Cerulean Warbler, Central Park

 

Cerulean Warbler (Wikipedia)

Cerulean Warbler (Wikipedia)

A male Cerulean Warbler was first reported over the Gill yesterday (April 22), but very few people saw it and it was not known to be re-found after its initial sighting.

The bird was seen again early this morning and alerts immediately went out, allowing over sixty birders to see it during its extended stay in the trees northwest of Bow Bridge at the southern edge of the Ramble.

Though I went out to view it mid-morning, I got much better views when it appeared over the Oven at 6:25 p.m. with the setting sun illuminating it. Spectacular!

I wrote about the Cerulean Warbler extensively in my book. Not only is it one of the six rarest regularly-occurring warblers in the area, it was also Starr Saphir’s favorite bird, and one that inspired her color choice in outerwear. So seeing it brings back memories of her.

I had just finished viewing another Wilson’s Snipe found at Turtle Pond, along with a Spotted Sandpiper, the first-of-season for me. I also had my first-of-season Prairie Warbler earlier in the day. So it was a good birding day, even though migration has so far been hugely disappointing, even worse than last year, which was the worst year veteran birders could remember.

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Wilson’s Snipe, The Point, Central Park

Yesterday, April 10, a Wilson’s Snipe was reported at the Point in the Central Park Ramble just after 7 a.m. I was immediately faced with a question that I knew would come up often throughout the 2014 spring migration season: do I chase this bird? I am not trying to do a big year in 2014, at least not with anywhere near the level of effort that went into my 2012 big year, and probably not even with the much-reduced effort level of 2013 when I observed 199 species. Still, I enjoy the challenge of birding and I like to observe rare birds. I did a great job again at winter birding, so my total species for the year places me among top few (now second place, 101 species) on the eBird New York County “Top Birders” list, not far from the overall lead. It was a pleasant morning and I can run to the Point in under ten minutes, so I decided to chase the snipe. I got it, but only after a short delay when I first checked the shore of the Point that faces the Boat House.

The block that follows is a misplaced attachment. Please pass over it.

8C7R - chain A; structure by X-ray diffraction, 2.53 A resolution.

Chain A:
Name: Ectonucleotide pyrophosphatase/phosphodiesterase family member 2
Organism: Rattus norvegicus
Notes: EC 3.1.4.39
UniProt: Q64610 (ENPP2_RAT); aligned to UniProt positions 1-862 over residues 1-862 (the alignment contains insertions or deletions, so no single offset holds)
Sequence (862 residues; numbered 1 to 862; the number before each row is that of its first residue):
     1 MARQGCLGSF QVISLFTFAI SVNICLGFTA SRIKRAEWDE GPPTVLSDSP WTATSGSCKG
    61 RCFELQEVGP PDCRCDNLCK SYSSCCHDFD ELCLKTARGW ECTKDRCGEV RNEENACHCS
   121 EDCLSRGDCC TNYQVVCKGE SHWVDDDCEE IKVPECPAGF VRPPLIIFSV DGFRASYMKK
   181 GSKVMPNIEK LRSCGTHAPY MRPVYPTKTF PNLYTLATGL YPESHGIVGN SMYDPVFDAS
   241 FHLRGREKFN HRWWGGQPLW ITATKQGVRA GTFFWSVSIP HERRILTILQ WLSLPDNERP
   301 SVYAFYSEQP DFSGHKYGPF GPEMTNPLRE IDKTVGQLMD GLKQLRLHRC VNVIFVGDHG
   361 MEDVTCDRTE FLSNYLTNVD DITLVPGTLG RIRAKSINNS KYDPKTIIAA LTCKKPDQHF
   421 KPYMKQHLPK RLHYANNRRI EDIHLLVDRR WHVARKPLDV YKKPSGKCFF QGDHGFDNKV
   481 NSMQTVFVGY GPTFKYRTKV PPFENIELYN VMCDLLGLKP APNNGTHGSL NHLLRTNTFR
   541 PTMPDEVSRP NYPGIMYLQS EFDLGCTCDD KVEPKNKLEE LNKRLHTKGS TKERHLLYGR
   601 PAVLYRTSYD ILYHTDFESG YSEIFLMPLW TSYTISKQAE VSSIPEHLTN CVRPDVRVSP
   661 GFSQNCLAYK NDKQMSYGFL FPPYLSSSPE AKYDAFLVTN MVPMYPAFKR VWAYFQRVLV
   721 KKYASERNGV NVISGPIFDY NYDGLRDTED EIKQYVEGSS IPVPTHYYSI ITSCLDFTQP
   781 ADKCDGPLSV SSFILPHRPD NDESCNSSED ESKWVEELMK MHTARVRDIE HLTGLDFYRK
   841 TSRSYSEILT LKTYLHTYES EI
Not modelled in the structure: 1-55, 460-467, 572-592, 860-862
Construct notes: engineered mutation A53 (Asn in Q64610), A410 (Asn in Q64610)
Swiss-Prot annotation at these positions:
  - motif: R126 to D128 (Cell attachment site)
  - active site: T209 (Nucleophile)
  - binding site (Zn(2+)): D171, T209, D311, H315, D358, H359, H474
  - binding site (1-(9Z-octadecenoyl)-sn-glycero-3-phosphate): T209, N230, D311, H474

Wilson’s Snipe figured in my 2012 big year — one appeared at the Upper Lobe and I had to choose between chasing it or chasing a much more distant Yellow-throated Warbler in the limited time I had before a lunch date. I chose to get the snipe, and I ended up getting the Yellow-throated Warbler with Starr a couple weeks later. Wilson’s Snipe is a very good bird for Central Park, one that gets reported roughly once per year. One also appeared in 2013 in nearly exactly the same place on the Point.

When the “do I chase this bird?” question arises next time, I am more inclined to say no — unless it is a life bird. I want to get my securities trading business going, and this requires beginning work by 8 a.m. or so. I probably will make exceptions for some of the best migration mornings. Or I might go out very early, at first light, which is already 6:30 a.m. and will be 6:00 a.m. in a few weeks. This can be a very productive time to bird, when the city is quieter and the parks are mostly empty.